The Wynntown Marshals: The Long Haul – album review (Wynntown Recordings)
The Long Haul is the follow-up album to the critically acclaimed Westerner from Edinburgh-based Americana merchants Wynntown Marshals, formerly The Sundowns for those of you with longer memories.
Following some line-up changes, The Marshals have crafted a quite beautiful piece of contemporary rock.
The Long Haul is something of a love-letter to the good ol’ US of A but don’t mistake this for any kind of homage; sure, they take cues from Wilco, Ryan Adams and The Jayhawks but this is an album with enough Scottish heart to transcend mere copy.
The opening track, Driveaway, is very much indicative of what’s to come; jangling, twanging guitars, Keith Benzie’s uplifting vocals and a melody that’s as soaring as it is gorgeous. Together this creates a weary, wind-in-the-hair road anthem in the making. The line in which Benzie sings “Life In The Fast Lane was playin’ on the radio” is a lovely, chest-swelling moment and I’ll admit it actually gave me goosebumps, old romantic that I am. The song itself is a whip-smart tale of a couples road trip across the desert and has a certain tongue-in-cheek-ness that lifts it above mere Two Lane Blacktop grandstanding.
American music (and the idea of America) has always been something that Scots bands have had a fondness for. Who knows if it’s the lure and longing for something palpable across the Atlantic or merely parents and grandparents record collections. Whatever, The Wynntown Marshals have taken the template of roots music and crafted an album that’s world-weary and innocent in equal measures.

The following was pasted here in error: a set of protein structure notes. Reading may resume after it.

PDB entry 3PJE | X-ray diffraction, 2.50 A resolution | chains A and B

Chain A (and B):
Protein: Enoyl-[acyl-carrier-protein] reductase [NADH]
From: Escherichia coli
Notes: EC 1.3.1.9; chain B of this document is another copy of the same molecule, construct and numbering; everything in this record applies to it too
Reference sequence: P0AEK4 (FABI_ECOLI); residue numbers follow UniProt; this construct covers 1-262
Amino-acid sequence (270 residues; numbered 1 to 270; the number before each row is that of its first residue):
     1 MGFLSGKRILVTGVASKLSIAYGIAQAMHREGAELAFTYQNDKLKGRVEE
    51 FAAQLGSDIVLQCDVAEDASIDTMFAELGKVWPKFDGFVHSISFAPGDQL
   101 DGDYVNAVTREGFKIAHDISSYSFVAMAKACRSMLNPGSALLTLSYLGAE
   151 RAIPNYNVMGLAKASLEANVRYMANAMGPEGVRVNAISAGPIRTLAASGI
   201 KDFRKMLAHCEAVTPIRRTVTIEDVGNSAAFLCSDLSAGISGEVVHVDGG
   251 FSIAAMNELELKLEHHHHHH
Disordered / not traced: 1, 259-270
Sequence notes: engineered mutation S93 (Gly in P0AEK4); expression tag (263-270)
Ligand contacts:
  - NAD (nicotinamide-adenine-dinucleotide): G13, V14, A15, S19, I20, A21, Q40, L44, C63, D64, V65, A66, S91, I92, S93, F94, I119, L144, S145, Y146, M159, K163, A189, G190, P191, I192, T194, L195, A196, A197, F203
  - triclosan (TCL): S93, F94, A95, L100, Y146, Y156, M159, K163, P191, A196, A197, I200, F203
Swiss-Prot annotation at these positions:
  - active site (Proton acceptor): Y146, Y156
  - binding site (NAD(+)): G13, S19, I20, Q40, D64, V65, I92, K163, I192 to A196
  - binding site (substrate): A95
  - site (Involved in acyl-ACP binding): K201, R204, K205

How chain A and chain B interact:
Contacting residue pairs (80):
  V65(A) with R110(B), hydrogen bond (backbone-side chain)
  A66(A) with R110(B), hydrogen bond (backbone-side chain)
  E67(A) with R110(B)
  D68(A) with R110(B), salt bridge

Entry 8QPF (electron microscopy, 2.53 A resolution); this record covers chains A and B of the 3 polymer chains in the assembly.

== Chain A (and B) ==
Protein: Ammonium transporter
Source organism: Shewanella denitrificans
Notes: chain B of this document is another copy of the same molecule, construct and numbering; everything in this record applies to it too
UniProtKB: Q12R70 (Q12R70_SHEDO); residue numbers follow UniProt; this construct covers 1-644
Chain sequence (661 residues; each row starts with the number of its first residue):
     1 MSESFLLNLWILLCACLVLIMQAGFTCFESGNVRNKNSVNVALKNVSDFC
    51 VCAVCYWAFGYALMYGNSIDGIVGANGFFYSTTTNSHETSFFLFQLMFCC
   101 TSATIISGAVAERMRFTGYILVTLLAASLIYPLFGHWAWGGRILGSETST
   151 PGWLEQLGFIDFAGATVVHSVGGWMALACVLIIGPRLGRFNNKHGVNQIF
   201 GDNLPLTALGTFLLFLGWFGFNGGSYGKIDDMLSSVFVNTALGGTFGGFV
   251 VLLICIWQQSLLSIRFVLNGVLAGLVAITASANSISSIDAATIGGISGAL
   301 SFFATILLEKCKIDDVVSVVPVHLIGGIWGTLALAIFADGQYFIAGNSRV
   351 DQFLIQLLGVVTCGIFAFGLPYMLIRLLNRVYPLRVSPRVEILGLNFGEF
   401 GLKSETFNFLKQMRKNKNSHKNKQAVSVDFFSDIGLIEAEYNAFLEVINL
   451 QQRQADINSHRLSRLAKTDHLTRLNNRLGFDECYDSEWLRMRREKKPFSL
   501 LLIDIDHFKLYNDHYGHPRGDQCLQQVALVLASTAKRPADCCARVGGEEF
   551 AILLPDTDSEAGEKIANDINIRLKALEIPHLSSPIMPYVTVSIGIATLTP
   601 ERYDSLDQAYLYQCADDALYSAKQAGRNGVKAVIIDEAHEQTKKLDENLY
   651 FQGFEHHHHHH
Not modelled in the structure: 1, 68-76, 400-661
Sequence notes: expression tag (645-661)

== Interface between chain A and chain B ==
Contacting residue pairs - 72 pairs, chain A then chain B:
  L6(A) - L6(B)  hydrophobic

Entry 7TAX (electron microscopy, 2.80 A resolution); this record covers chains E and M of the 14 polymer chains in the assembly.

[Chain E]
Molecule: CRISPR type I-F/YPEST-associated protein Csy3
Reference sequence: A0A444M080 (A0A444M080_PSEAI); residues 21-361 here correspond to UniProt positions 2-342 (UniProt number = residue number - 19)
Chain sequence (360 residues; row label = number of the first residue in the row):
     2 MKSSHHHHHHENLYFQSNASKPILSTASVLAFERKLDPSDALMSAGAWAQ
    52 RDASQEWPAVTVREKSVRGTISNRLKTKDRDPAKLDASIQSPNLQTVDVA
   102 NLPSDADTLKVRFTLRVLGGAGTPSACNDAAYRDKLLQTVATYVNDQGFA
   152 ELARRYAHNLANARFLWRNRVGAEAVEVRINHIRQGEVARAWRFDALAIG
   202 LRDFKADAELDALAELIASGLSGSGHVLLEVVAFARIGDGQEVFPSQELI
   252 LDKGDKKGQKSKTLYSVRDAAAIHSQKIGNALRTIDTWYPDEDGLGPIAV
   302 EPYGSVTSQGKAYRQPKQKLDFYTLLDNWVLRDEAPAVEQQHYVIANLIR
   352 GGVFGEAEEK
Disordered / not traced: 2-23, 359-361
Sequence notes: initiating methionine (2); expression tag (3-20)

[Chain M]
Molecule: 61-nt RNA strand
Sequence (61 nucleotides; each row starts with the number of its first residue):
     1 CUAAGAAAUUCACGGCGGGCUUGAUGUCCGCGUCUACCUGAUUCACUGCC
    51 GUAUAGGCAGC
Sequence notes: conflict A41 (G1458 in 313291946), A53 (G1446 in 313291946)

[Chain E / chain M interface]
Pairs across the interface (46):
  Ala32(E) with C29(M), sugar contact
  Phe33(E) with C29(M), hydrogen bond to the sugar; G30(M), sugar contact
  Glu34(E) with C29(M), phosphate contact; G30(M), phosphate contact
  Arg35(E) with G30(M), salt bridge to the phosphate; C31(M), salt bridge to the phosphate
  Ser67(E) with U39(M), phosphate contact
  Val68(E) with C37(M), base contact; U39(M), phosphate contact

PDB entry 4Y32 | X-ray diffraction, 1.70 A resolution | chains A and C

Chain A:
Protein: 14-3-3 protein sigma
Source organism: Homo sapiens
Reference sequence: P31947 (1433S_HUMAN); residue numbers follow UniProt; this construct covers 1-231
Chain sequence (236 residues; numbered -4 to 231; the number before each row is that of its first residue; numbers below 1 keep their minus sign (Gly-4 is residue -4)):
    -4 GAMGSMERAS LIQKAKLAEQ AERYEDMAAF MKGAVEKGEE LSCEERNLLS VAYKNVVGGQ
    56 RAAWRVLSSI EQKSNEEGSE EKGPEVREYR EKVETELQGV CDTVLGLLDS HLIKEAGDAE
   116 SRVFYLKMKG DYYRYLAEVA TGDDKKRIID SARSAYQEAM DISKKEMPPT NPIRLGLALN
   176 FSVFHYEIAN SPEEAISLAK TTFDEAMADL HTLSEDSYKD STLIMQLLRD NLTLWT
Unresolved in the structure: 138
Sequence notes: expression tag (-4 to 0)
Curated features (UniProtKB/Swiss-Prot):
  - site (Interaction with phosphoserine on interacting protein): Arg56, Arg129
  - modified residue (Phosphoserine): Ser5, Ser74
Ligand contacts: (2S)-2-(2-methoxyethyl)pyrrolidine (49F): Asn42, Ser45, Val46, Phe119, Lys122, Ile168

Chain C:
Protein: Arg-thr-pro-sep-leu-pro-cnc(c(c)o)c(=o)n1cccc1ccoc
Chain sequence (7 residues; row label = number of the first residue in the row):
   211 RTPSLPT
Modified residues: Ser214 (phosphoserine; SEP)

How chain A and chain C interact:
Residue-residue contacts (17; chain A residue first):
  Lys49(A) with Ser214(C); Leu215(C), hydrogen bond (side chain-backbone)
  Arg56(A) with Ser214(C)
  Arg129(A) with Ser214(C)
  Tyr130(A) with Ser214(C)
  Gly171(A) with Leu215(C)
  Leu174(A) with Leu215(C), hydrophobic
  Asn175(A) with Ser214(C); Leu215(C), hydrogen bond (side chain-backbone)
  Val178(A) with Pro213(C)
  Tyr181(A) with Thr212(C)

Curtain Call is a tour de force of songwriting; Benzie’s lyric is an intriguing tale of some unnamed Victorian illusionist contemplating his impending demise amid an opiated haze. “The misdirection and the switch took you away” sings Benzie, seemingly describing some pistol-trick-gone-wrong. It’s a song that begs repeated listening and the swooning strings sit perfectly amidst Ian Sloan’s melody.
The tempo is picked up again on North Atlantic Soul which, while having a little of the FM AOR radio about its Big Star jangle, has some sweet twists and turns and heralds bass man Murdoch McLeod as something of a neat songwriter himself.
The Submariner again has some clever lyrical tricks amongst its 12 string flourishes and telecaster twang. This is a band unafraid of taking their influences and giving them a good kicking and the sheer joy and what-the-hell attitude of the albums energetic pulse is almost touchable.
The Wynntown Marshals have created an album that’s as good as anything I’ve heard thus far this year and The Long Haul is definitely no Americana / alt. country niche piece. Sometimes music should just be like this; fearless, righteous and heart-liftingly simple. The Wynntown Marshals have certainly delivered.
All words by Joe Whyte. More writing by Joe on Louder Than War can be found at his author’s archive.